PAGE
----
Algaecide should be added to your pool water on a weekly basis. Preventing algae is the key to fun in your pool. Algaecides act as a backup to your normal sanitization program and prevent algae from starting and growing in the pool. Algaecide should be added after every shock treatment.
Algaecide should be used after each shock treatment, so it has a better chance to support your chlorine as it works its magic. Be sure to shock your pool first, then when the chlorine levels of your pool return to normal, add the correct amount of algaecide to several places around your pool while your pump is running.
It Should Not Be Done Together
This is because when you mix chlorine and algaecide together, it renders both of them useless. Hence, you should first shock the pool and wait for the chlorine levels to fall below 5 PPM. Only then should you introduce algaecide to get the best results.
If your pool water is still green, wait 24 hours and then redo the steps from Day 1. In the morning, add Oxidizer to your pool water. In the evening, add your liquid algaecide; we recommend concentrated 40% Algaecide.
Pour the algaecide dose into the water, depositing it in several areas around the pool. Your swimming pool pump should be running at this time to help circulate the algaecide.
Can I Use Algaecide to Clear Cloudy Pool Water? You can use an algaecide to kill early stages of green algae that might make your water appear cloudy, but the best method of getting rid of algae is to scrub and clean your pool using a large leaf net, vacuum, and kill algae with liquid chlorine shock.
The closer the pH is to 7.2, the better the chlorine will sanitize. Cyanuric acid levels should be from 10 to 40 ppm to prevent the chlorine you add from quickly degrading. Because it's sunlight that degrades chlorine, the best time to shock is in the late afternoon so the chlorine has all night to work.
The presence of too much algaecide can lead to a foamy pool water. Small bubbles will begin to be produced as the water is pushed through the return jet and back into the pool. Do not confuse these bubbles and foam with another common problem, which is air in your pool lines.
By simply adding algaecide to your water prior to closing, you can prevent algae growth from occurring during the cold, winter months which makes for an easier opening in the spring. You can apply algaecide directly to the pool water and allow the pump to continue to circulate for approximately two to four hours.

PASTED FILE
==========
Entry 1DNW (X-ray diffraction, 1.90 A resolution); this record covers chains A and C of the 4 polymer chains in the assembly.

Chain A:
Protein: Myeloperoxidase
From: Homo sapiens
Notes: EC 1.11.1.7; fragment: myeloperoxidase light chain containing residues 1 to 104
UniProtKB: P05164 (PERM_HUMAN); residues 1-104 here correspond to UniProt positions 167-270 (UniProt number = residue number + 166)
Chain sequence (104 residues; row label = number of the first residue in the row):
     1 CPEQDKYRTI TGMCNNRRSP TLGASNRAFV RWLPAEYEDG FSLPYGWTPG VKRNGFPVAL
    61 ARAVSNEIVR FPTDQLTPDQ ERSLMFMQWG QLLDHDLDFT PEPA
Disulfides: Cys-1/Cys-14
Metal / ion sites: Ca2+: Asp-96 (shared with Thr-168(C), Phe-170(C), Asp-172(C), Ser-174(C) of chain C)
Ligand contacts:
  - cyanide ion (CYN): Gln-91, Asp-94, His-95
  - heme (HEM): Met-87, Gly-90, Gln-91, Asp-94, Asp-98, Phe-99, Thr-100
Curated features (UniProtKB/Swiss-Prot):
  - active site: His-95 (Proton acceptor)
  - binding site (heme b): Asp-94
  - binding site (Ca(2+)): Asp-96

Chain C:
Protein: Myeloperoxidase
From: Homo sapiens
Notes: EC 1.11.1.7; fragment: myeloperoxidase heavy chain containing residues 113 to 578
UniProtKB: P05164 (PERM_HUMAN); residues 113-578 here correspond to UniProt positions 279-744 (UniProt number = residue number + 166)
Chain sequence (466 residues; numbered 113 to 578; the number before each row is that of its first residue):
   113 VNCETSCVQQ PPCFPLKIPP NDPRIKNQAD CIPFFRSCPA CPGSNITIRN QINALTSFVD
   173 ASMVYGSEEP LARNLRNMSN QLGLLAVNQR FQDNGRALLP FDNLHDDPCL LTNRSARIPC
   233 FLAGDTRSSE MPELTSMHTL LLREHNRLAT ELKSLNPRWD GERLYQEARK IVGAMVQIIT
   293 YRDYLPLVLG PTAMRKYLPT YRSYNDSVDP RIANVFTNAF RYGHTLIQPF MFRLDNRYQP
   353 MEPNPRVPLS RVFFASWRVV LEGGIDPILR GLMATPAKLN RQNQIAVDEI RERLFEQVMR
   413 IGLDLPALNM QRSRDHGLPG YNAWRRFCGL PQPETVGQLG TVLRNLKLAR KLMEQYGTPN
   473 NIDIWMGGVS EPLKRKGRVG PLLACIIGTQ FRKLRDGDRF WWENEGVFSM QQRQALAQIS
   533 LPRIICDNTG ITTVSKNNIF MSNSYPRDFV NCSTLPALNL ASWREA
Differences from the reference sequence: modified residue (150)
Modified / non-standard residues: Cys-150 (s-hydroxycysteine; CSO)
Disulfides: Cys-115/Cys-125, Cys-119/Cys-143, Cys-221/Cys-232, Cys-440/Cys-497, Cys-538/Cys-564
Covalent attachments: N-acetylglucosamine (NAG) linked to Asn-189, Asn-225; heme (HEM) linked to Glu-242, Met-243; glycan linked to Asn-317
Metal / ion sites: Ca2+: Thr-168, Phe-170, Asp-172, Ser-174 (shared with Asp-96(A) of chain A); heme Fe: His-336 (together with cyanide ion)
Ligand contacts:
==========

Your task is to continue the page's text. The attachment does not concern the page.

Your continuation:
Pools can immediately turn green after shocking when they have metals like copper in the water. These metals oxidise when exposed to high levels of chlorine which makes the pool water turn green. Adding a metal control product such as Zodiac Metal Remover will help to restore the pool water.
Backwash only as needed. Brush the pool vigorously, several times after shocking the pool. Do not use a solar blanket until chlorine and pH level are normal. If chlorine level drops to zero within 24 hours, Repeat the shock treatment.
pH Balance and Chlorine
Algaecide also works together with chlorine, helping the chlorine to be more effective against algae and bacteria.
The algaecide in the kit can cause some foam if there is no algae in the pool to destroy – it lingers around with nothing to kill. Spring time algaecides use surfactants to work and these molecules can react with agitation to cause froth.
Method #3: Use A Pool Algaecide
You can add 200mL every week to prevent algae from growing in your swimming pool. Also, algaecides tend to include metal bases, and you don't want to add too many metals to your swimming pool. Metals in your water can cause staining.
Chlorine—yep, your typical sanitizer—is much more effective at killing algae than algaecide is. Even if your water gets cloudy and your walls get slimy, chlorine can still kill it. That's because chlorine oxidizes bacteria and single-celled algae, which means they trade electrons.
Registered algaecides include copper sulfate, copper chelates (ethanolamines, ethylene diamines, triethanolamines, triethanolamine + ethylene diamine, and copper citrate/gluconate), endothall (as the mono (N,N-dimethylalkylamine) salt), and formulations containing the active ingredient sodium carbonate peroxyhydrate.
Wait times for adding pool chemicals
The wait times between adding pool chemicals is usually around 10 minutes each, as that is also sufficient time for the chemicals to mix in the water. Users also under normal conditions can swim roughly 10 minutes after adding chemicals.
It can be used in pools, fountains, and ponds. Pond algaecide,when properly used with fish and pond plants, such as water lilies, is a great solution to algae management. When using an algaecide, make sure to follow the directions on the container. Only use the recommended amount.
Best swimming pool algaecide for all pools
For an all-purpose swimming pool algaecide, we recommend Kem-Tek 60% Algaecide Concentrate. This pool and spa algaecide contains 60% of its active ingredient, polyquaternium WSCP. It's effective at removing most types of algae and preventing them from returning.
1. Shock the pool with chlorine every day until all the green is gone (possibly 3 to 4 days). 2. Run the filter 24 hours a day and backwash every day until the green and then cloudiness is gone (usually up to 7 days, sometimes as long as 2 weeks depending on the filter).
Open the air bleeder assembly on your filter and turn pump on. Watch the pressure gauge for spikes. After the hose fills with water, backwash your sand filter for 2 - 3 minutes, or until water runs clear.
Should the green be due to pollen, there may be little to do in the way of minimizing the discoloration short of erecting a building around the pool. Fortunately, assuming there are no allergies to the pollen, it is safe to swim in a pool with that as the cause for green water.